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The role of real estate brokers in Massachusetts has changed.

On Behalf of | Apr 5, 2024 | Firm News |

The role of real estate brokers in Massachusetts has undergone significant changes recently. A landmark $418 million settlement with the National Association of Realtors (NAR) has introduced reforms that are expected to transform the American real estate market. This settlement, approved by a federal court, eliminates the standard 6% commission traditionally paid by seller and split between the seller’s and buyer’s agents. Now, sellers are not obligated to propose compensation to prospective buyers’ agents, which could lead to more competitive pricing and potentially lower costs for homebuyers.

Furthermore, homebuyers must now sign an explicit agreement with a broker before starting to work with one, which may lead to many forgoing brokers altogether. These changes are expected to foster a more competitive market environment.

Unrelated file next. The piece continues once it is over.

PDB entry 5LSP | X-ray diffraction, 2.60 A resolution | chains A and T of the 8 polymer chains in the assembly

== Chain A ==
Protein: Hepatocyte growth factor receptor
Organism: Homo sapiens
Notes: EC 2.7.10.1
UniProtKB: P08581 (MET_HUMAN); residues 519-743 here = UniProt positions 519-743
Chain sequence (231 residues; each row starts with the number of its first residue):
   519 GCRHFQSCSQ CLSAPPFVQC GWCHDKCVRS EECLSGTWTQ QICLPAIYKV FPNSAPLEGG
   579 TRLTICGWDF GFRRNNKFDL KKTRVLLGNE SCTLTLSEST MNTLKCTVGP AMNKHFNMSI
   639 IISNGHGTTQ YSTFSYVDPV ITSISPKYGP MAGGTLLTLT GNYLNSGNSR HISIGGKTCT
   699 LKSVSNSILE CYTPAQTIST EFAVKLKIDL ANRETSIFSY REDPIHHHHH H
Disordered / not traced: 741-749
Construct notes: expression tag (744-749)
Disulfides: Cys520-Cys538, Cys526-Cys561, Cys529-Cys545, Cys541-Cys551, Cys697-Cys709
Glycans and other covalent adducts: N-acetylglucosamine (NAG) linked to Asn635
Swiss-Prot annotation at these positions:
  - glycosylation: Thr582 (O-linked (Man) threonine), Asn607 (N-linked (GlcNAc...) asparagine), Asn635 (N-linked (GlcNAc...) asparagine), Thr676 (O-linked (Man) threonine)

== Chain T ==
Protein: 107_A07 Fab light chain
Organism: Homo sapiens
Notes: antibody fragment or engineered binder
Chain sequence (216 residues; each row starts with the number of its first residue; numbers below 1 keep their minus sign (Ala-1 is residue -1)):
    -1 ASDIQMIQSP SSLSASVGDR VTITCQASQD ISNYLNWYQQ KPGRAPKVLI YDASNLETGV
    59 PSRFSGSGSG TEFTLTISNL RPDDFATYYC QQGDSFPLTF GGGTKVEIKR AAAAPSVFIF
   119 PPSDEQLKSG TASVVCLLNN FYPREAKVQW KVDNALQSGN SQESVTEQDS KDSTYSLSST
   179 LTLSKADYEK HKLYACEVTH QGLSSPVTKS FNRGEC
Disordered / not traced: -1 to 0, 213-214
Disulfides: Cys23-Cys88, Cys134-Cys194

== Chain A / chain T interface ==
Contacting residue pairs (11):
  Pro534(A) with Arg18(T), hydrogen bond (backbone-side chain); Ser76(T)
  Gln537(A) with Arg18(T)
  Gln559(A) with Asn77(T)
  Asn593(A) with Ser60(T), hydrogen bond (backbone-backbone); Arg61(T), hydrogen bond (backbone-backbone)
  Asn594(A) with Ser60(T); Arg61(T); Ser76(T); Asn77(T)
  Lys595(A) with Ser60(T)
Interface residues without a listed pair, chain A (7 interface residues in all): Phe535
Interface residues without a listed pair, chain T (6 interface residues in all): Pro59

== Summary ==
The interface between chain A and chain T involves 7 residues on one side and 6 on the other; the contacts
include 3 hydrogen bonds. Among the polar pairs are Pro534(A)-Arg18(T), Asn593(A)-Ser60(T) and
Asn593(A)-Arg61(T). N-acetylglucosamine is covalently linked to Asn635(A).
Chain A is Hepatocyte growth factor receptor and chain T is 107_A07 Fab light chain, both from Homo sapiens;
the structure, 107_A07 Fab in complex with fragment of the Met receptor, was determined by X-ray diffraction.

In Massachusetts, brokers are still required to be properly licensed, present all offers to the seller, maintain records of funds in escrow accounts, and provide agency disclosure forms that describe the nature of the relationship between the parties involved. However, the recent settlement is likely to influence how these roles are executed moving forward, as the industry adapts to the new regulations. It is expected that broker contracts will explicitly state how the seller’s broker is to be paid and will not include any money to be paid by a broker representing the buyer.

If a buyer wants to use a broker then they must enter into a separate agreement with the broker and specify how much the broker is to be paid and who is to pay their fee. The buyer may negotiate with a seller for the seller to pay the broker fee or reduce the sale price in an amount equal to the buyer’s broker’s fee. The changes in broker compensation are expected to change sellers’ marketing strategies.

The real estate landscape is evolving, and both buyers and sellers in Massachusetts will need to navigate these changes with a clear understanding of the new rules and how they impact the traditional broker-client relationship. Buyers and sellers of real estate should consult a lawyer to discuss broker compensation before contracting with a broker.

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